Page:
♥ We learn that a vampire bite doesn’t automatically turn a human into a vampire, which is what Baz has believed all along. So how does it work? How does a human get turned?

♥ Agatha is still the only person who knows who Simon’s parents are. It’s never mentioned in Wayward Son. Will Simon ever find out? What will it do to him when he does? And does the ritual that gave him all his power in the first place hold some key to getting it back? (Yeah, I really, really do want Simon to get magic back. Can’t help it. What would the rest of Harry Potter’s life be like if he defeated Voldemort but lost all his wizarding gifts as a result? Pretty sad, huh?)

Oh, Simon.

It’s time for me to stop pretending that I’m some sort of superhero. I was that — I really was — but I’m not anymore. I don’t belong in the same world as sorcerers and vampires. That’s not my story.

Baz wants a future with Simon. Simon seems about to tell Baz that he’s leaving their world (and Baz, too, in that case), when Penny rushes up to tell them that they need to get back to England immediately to deal with an emergeny at Watford.

Will Simon go? Will the crew save the day? WILL THERE BE ANOTHER SIMON SNOW BOOK?

I do really and truly love this world of Rainbow Rowell’s, and as always, I love her writing. There’s deep emotion and connection and searches for meaning, but it’s also just really funny.

We literally have three “pickup trucks” in all of England, but here they’re everywhere. What is it that Americans have to pick up that the rest of the world doesn’t?

But she can also break your heart:

There’s no safe time for me to see you, nothing about you that doesn’t tear my heart from my chest and leave it breakable outside my body.

I adore the characters (BAZ FOR THE WIN!), and the author’s spin on a magickal world and what it means for the various types of people who inhabit it. Wayward Son is very much a road-trip book, and I did wish for a little more of the sense of world-building wonder that was so powerful in Carry On.

Please, please, please let there be a book #3! I don’t think I can stand leaving the characters and the story this way. MORE, PLEASE!

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The details:

Title: Wayward Son (Simon Snow, #2)
Author: Rainbow Rowell
Publisher: Wednesday Books
Publication date: September 24 2019
Length: 368 pages
Genre: Young adult fiction
Source: Purchased

The Monday Check-In ~ 9/30/2019

cooltext1850356879 My Monday tradition, including a look back and a look ahead — what I read last week, what new books came my way, and what books are keeping me busy right now. Plus a smattering of other stuff too.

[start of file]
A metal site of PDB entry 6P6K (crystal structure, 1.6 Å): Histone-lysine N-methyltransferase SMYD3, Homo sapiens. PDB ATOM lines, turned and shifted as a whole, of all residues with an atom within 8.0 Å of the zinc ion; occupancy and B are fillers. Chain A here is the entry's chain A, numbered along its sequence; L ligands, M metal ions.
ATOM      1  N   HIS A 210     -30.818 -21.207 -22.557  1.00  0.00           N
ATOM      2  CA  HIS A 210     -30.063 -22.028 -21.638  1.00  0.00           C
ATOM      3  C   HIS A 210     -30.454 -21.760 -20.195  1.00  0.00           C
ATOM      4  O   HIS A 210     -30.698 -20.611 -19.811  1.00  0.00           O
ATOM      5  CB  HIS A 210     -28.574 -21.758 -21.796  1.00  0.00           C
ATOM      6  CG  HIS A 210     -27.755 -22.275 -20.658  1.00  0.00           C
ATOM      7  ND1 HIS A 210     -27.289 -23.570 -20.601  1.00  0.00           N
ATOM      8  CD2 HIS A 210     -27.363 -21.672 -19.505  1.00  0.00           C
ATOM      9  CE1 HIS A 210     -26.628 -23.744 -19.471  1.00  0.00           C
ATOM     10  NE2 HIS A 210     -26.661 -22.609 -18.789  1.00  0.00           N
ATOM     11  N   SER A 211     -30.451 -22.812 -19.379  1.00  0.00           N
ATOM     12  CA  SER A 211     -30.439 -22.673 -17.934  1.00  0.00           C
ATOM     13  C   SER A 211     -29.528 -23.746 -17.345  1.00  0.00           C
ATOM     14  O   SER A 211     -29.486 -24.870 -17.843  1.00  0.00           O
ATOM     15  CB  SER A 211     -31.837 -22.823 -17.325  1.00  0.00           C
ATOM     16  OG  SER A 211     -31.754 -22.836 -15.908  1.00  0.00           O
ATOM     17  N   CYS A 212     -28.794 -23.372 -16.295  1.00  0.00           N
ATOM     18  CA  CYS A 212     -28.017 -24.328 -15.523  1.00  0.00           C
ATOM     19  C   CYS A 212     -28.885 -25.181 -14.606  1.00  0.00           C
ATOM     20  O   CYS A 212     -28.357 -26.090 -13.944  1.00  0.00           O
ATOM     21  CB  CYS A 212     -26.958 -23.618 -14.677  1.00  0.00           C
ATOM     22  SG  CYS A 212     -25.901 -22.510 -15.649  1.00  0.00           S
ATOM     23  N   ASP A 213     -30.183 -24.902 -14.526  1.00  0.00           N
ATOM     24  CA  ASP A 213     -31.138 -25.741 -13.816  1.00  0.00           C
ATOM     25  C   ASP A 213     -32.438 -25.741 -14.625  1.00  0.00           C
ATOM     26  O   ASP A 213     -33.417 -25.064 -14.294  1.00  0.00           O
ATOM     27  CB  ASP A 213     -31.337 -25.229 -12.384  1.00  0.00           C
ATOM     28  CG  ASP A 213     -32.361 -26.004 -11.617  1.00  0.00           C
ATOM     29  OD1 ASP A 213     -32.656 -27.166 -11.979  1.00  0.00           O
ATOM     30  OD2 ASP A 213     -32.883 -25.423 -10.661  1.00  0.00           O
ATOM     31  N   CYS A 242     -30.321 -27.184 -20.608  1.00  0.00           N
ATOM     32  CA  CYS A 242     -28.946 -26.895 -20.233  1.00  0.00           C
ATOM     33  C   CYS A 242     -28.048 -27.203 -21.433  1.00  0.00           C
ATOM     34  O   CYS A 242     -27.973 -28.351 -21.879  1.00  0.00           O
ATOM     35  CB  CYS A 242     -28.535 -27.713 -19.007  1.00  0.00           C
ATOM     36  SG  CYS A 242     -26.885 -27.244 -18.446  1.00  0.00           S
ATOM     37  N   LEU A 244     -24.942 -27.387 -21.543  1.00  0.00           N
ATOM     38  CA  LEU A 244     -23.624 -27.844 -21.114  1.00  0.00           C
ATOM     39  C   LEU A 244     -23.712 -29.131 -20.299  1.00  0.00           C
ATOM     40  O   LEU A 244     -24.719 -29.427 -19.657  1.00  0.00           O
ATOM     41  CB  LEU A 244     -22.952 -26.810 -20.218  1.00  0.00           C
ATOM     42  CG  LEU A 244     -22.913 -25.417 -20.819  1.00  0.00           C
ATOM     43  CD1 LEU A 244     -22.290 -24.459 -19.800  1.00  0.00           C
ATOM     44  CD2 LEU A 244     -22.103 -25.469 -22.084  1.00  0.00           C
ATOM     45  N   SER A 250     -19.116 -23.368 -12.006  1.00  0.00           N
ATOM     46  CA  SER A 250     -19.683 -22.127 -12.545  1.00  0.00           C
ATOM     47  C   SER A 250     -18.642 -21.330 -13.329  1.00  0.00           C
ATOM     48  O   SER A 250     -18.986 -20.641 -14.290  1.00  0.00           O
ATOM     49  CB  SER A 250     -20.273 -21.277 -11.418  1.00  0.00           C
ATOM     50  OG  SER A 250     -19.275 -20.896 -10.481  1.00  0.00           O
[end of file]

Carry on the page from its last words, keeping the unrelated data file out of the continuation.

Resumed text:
Life. 

Wishing all who celebrate a sweet and happy new year!

And in other news…

No more cast! The cast came off this past Friday, and now I have a brace to wear for about six weeks. Freedom! You have no idea how great it feels to take a shower without having to wrap my arm in plastic first. Now comes the hard part — I start physical therapy on Tuesday, and I’ve been warned already that it will hurt.

But yay for being on the road to recovery!

 

 

 

 

 

 

What did I read during the last week?

In brand-new fiction:

An Unorthodox Match by Naomi Ragen: Don’t be put off by the misleading cover image — this is a thoughtful, touching novel about a woman who chooses a new life in the ultra-orthodox Jewish community of Brooklyn. My review is here.

The World That We Knew by Alice Hoffman: Beautiful and tragic. My review is here.

In audiobooks:

Kopp Sisters on the March by Amy Stewart: The Kopp Sisters series continues strong in this, the 5th installment, and the audiobook narrator is as terrific as always. My review is here.

Book group reads:

I couldn’t help it — I was so frustrated by reading The Pickwick Papers in tiny increments that I ended up reading through to the end. I suppose I’m glad to have read it, but of the four Dickens novels I’ve now read, this one would go at the bottom of the list for me.

We wrapped up our group read of Virgins by Diana Gabaldon this past week. For me, it was my 3rd time reading this novella. If you’re an Outlander fan and haven’t read this yet, definitely check it out!

Pop Culture

While on the plane traveling to a conference this week, I started watching season 1 of Fleabag.

Man, is it funny. And man, do you not want to be watching this in public! I didn’t realize how filthy (in a good way, IMHO) this show is, but watching on a plane, I felt like I had to keep hiding my screen — especially since I was using captions. Hilarious — can’t wait to continue!